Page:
Turkey’s vice president said his US counterpart must choose between an alliance with a loyal NATO partner or siding with terrorists, after Mike Pence issued an ultimatum for Ankara to pick its F-35 jets over Russian S-400 systems.
“The United States must choose. Does it want to remain Turkey’s ally or risk our friendship by joining forces with terrorists to undermine its NATO ally’s defense against its enemies?” Vice President Fuat Oktay tweeted, in response to Mike Pence’s demands.
Earlier on Wednesday, the US second-in-command demanded that Ankara “choose” whether it wants to remain a “critical”NATO partner or jeopardize its alliance membership by “reckless decisions” such as the purchase the Russian S-400 air defense systems.
The Twitter battle between two top politicians erupted two days after the Pentagon stopped shipping equipment related to the F-35 fighter jet to Turkey. The DoD made clear that deliveries will not resume unless Turkey abandons its purchase of Russian hardware.
Turkey, which has been a vital partner in the F-35 program, once again reminded the US on Wednesday that its S-400 purchase was a “done deal.”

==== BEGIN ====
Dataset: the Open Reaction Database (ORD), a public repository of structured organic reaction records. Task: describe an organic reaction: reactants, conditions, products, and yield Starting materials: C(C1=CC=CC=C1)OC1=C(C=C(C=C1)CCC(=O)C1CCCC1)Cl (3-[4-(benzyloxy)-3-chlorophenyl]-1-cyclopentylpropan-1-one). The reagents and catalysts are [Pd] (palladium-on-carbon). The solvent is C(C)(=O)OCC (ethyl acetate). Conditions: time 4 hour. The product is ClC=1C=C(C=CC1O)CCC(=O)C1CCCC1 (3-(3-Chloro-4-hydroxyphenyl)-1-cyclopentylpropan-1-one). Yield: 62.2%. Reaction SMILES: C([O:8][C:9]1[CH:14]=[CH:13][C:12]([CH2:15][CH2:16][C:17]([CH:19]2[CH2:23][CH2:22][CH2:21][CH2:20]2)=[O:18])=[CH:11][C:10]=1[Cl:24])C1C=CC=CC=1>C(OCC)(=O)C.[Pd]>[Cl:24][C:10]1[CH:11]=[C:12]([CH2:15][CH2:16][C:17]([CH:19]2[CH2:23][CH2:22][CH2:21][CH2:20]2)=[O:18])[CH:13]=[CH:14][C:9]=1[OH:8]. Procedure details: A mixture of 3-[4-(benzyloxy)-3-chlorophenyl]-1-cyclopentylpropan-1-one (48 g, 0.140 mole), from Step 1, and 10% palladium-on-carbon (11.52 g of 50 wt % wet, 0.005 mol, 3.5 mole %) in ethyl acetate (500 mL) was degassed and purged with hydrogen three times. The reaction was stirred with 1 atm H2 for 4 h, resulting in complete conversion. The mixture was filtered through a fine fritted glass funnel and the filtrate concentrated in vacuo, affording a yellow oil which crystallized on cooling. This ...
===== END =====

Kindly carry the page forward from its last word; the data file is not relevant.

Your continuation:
“[S-400s] will not be integrated into the NATO system,” Foreign Minister Mevlut Cavusoglu said Wednesday, advocating the setting up of a multi-party technical group that would ensure the air defense system “will not be a threat” to either the F-35 or other NATO systems. He also hinted that the issue will most likely be resolved between President Donald Trump and Turkish President Recep Erdogan.
Turkey has long insisted that, as a sovereign nation, it has the right to choose its trade partners and arms suppliers, repeatedly stressing that buying Russian systems is vital for the country’s national defense, amid the ongoing Syrian conflict right on its doorstep.
Besides tensions centering around arms deals, Turkey has been expressing continuing concerns over Washington’s support to the Syrian Kurdish militias, which are at the forefront of the US-backed Syrian Democratic Forces (SDF). Ankara considers Kurdish forces in both Syria and Iraq as a “terrorist” extension of the Workers’ Party of Kurdistan (PKK), a decades-old Turkey-based insurgency.